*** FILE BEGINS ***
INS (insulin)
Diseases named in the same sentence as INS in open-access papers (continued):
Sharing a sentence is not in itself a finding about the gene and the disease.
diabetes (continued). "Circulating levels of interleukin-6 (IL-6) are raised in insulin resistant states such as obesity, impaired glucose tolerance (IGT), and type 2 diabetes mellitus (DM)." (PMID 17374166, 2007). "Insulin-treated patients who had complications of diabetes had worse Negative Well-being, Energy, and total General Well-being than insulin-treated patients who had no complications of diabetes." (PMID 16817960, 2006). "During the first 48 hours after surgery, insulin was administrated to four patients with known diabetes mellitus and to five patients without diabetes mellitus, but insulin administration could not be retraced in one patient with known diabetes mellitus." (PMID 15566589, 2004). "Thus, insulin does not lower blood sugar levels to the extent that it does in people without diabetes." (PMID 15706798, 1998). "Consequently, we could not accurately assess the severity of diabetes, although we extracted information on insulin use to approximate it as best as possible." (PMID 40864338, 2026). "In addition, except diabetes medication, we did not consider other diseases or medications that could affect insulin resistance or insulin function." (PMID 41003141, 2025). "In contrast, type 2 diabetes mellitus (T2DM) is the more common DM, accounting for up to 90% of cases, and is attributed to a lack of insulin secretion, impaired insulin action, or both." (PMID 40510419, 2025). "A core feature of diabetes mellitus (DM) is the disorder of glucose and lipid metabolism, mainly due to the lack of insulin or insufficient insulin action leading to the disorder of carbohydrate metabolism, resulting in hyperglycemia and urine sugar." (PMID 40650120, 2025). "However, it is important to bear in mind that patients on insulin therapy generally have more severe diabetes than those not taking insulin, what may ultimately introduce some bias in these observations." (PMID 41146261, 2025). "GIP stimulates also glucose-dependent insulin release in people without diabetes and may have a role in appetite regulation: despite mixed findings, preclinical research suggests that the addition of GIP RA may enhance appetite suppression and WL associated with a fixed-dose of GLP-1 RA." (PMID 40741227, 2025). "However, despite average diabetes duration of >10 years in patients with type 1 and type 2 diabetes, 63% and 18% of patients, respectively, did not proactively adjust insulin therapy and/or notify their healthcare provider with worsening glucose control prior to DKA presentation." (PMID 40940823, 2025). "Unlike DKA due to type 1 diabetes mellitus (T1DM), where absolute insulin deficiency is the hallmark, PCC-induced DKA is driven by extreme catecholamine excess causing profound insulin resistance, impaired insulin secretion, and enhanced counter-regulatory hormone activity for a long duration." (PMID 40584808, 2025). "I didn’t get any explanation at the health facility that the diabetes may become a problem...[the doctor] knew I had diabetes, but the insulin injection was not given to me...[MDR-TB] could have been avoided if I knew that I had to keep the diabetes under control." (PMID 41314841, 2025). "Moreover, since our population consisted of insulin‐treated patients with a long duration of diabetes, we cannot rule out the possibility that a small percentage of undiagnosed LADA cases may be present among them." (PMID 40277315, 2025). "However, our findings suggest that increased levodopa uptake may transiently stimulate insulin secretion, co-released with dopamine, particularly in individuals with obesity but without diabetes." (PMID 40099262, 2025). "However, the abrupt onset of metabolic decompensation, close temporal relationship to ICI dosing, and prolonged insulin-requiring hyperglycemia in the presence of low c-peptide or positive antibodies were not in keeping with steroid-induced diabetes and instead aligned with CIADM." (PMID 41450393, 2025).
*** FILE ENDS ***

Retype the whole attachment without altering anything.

INS (insulin)
Diseases named in the same sentence as INS in open-access papers (continued):
Sharing a sentence is not in itself a finding about the gene and the disease.
diabetes (continued). "Circulating levels of interleukin-6 (IL-6) are raised in insulin resistant states such as obesity, impaired glucose tolerance (IGT), and type 2 diabetes mellitus (DM)." (PMID 17374166, 2007). "Insulin-treated patients who had complications of diabetes had worse Negative Well-being, Energy, and total General Well-being than insulin-treated patients who had no complications of diabetes." (PMID 16817960, 2006). "During the first 48 hours after surgery, insulin was administrated to four patients with known diabetes mellitus and to five patients without diabetes mellitus, but insulin administration could not be retraced in one patient with known diabetes mellitus." (PMID 15566589, 2004). "Thus, insulin does not lower blood sugar levels to the extent that it does in people without diabetes." (PMID 15706798, 1998). "Consequently, we could not accurately assess the severity of diabetes, although we extracted information on insulin use to approximate it as best as possible." (PMID 40864338, 2026). "In addition, except diabetes medication, we did not consider other diseases or medications that could affect insulin resistance or insulin function." (PMID 41003141, 2025). "In contrast, type 2 diabetes mellitus (T2DM) is the more common DM, accounting for up to 90% of cases, and is attributed to a lack of insulin secretion, impaired insulin action, or both." (PMID 40510419, 2025). "A core feature of diabetes mellitus (DM) is the disorder of glucose and lipid metabolism, mainly due to the lack of insulin or insufficient insulin action leading to the disorder of carbohydrate metabolism, resulting in hyperglycemia and urine sugar." (PMID 40650120, 2025). "However, it is important to bear in mind that patients on insulin therapy generally have more severe diabetes than those not taking insulin, what may ultimately introduce some bias in these observations." (PMID 41146261, 2025). "GIP stimulates also glucose-dependent insulin release in people without diabetes and may have a role in appetite regulation: despite mixed findings, preclinical research suggests that the addition of GIP RA may enhance appetite suppression and WL associated with a fixed-dose of GLP-1 RA." (PMID 40741227, 2025). "However, despite average diabetes duration of >10 years in patients with type 1 and type 2 diabetes, 63% and 18% of patients, respectively, did not proactively adjust insulin therapy and/or notify their healthcare provider with worsening glucose control prior to DKA presentation." (PMID 40940823, 2025). "Unlike DKA due to type 1 diabetes mellitus (T1DM), where absolute insulin deficiency is the hallmark, PCC-induced DKA is driven by extreme catecholamine excess causing profound insulin resistance, impaired insulin secretion, and enhanced counter-regulatory hormone activity for a long duration." (PMID 40584808, 2025). "I didn’t get any explanation at the health facility that the diabetes may become a problem...[the doctor] knew I had diabetes, but the insulin injection was not given to me...[MDR-TB] could have been avoided if I knew that I had to keep the diabetes under control." (PMID 41314841, 2025). "Moreover, since our population consisted of insulin‐treated patients with a long duration of diabetes, we cannot rule out the possibility that a small percentage of undiagnosed LADA cases may be present among them." (PMID 40277315, 2025). "However, our findings suggest that increased levodopa uptake may transiently stimulate insulin secretion, co-released with dopamine, particularly in individuals with obesity but without diabetes." (PMID 40099262, 2025). "However, the abrupt onset of metabolic decompensation, close temporal relationship to ICI dosing, and prolonged insulin-requiring hyperglycemia in the presence of low c-peptide or positive antibodies were not in keeping with steroid-induced diabetes and instead aligned with CIADM." (PMID 41450393, 2025).